sovereign debt spreading their woes to an already weakened
U.S. financial system."

"I have never see Europe's policymakers as scared as I saw
them in Washington last week," wrote Financial Times
associate editor and European economic columnist Wolfgang
Munchau the following day. The combination of the
continent's credit crunch and the general world economic
slowdown, he wrote, "are about to throw the Eurozone back
into recession."

Then in a September 29 article titled, "How to stop a second
Great Depression," financier George Soros wrote, "Financial
markets are driving the world towards another Great
Depression with incalculable political consequences. The
authorities, particularly in Europe, have lost control of
the situation. They need to regain control and they need to
do so now."

Albeit slowly and miserly, the Europeans appeared to be
moving last week to come to grips with the crisis. The
consensus amongst knowledgeable observers appears to be that
a default on its debt is inevitable and we can expect action
to try to prevent "contagion" - that is similar collapses in
Spain, Portugal, Ireland and Italy.

Most of the current prognosis as dire, but there are those
who think it is not dire enough, that what the chief
economist for the International Monetary Fund called
"dangerous new phase" in the world economy is more perilous
than is being publicly admitted.

Prominent British economist Will Hutton, writing in the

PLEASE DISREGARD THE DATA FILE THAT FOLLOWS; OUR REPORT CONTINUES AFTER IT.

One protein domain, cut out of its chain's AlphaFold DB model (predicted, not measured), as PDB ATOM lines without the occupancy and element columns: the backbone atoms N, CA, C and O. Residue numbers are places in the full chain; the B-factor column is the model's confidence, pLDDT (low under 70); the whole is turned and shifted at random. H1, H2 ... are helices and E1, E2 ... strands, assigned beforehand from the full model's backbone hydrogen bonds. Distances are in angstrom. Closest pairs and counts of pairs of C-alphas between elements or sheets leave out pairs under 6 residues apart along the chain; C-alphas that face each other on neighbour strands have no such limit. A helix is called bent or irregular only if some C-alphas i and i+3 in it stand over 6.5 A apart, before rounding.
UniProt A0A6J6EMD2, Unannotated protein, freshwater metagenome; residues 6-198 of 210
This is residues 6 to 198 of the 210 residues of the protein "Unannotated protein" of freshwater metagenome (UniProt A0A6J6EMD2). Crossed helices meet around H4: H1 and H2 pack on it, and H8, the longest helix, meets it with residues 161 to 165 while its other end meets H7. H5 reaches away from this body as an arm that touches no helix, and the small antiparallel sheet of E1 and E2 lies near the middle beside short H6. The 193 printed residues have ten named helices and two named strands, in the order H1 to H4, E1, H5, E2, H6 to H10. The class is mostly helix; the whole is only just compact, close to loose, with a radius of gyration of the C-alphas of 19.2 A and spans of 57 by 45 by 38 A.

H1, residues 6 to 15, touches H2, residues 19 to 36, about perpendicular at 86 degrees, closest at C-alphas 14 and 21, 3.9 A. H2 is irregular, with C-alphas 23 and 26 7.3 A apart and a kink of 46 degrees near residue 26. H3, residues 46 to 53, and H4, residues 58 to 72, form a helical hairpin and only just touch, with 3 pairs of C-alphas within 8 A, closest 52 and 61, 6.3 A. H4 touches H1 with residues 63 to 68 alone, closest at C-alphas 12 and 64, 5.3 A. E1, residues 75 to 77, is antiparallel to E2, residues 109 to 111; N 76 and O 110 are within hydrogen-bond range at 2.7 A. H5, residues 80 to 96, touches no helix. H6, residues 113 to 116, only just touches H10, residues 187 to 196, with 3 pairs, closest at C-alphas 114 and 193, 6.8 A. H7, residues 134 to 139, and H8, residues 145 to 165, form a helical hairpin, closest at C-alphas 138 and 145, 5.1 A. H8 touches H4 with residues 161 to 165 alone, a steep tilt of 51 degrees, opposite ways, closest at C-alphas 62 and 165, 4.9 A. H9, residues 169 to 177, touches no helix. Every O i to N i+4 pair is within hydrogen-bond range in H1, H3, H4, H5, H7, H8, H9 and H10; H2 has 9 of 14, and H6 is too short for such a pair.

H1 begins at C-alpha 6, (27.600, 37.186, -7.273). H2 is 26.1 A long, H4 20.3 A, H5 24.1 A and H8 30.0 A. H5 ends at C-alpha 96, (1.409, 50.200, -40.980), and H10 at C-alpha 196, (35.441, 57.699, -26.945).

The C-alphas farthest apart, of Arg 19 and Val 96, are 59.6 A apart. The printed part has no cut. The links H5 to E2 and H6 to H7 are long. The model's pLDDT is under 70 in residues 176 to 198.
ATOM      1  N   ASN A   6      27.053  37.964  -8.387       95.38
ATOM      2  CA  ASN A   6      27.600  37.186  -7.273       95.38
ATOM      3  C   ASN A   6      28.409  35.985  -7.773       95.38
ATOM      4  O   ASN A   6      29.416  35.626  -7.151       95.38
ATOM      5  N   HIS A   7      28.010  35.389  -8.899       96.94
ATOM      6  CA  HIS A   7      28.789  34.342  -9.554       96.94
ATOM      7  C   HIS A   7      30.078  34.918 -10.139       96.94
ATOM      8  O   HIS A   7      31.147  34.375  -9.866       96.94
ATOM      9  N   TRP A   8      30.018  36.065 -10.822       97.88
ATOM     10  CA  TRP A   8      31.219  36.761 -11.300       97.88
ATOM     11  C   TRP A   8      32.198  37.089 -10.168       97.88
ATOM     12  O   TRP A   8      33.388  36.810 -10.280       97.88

Observer September 17, suggests that the situation is even
worse than, Geithner, Summers, and Obama describe - or are
prepared to admit. The ailing euro is part of a wider crisis
he wrote, "Our capitalist system is near meltdown."

"A 1930s-style crash threatens us and our financial
partners. Collective action is the only solution," wrote
Hutton, a governor of the London School of Economics and
visiting professor at Bristol University.

"Eighty years ago, faced with today's economic events,
nobody would have been in any doubt: we would obviously be
living through a crisis in capitalism, wrote Hutton.
"Instead, there is a collective unwillingness to call a
spade a spade. This is variously a crisis of the European
Union, a crisis of the euro, a debt crisis or a crisis of
political will. It is all those things, but they are
subplots of a much bigger story: the way capitalism has been
conceived and practiced for the last 30 years has hit the
buffers. Unless and until that is recognized, western
economies will be locked in stagnation which could even
transmute into a major economic disaster."

Hutton went on:

"Simply put, the world has trillions upon trillions of
excessive private debt financed by too many different
currencies whose risk is allegedly mitigated by even more
trillions of financial bets which in aggregate do not
minimize the systemic risk one iota. This entire financial
edifice, underwritten by tiny amounts of capital, has been
created over three decades backed by the theory that markets
do not make mistakes. Capitalism is best conceived and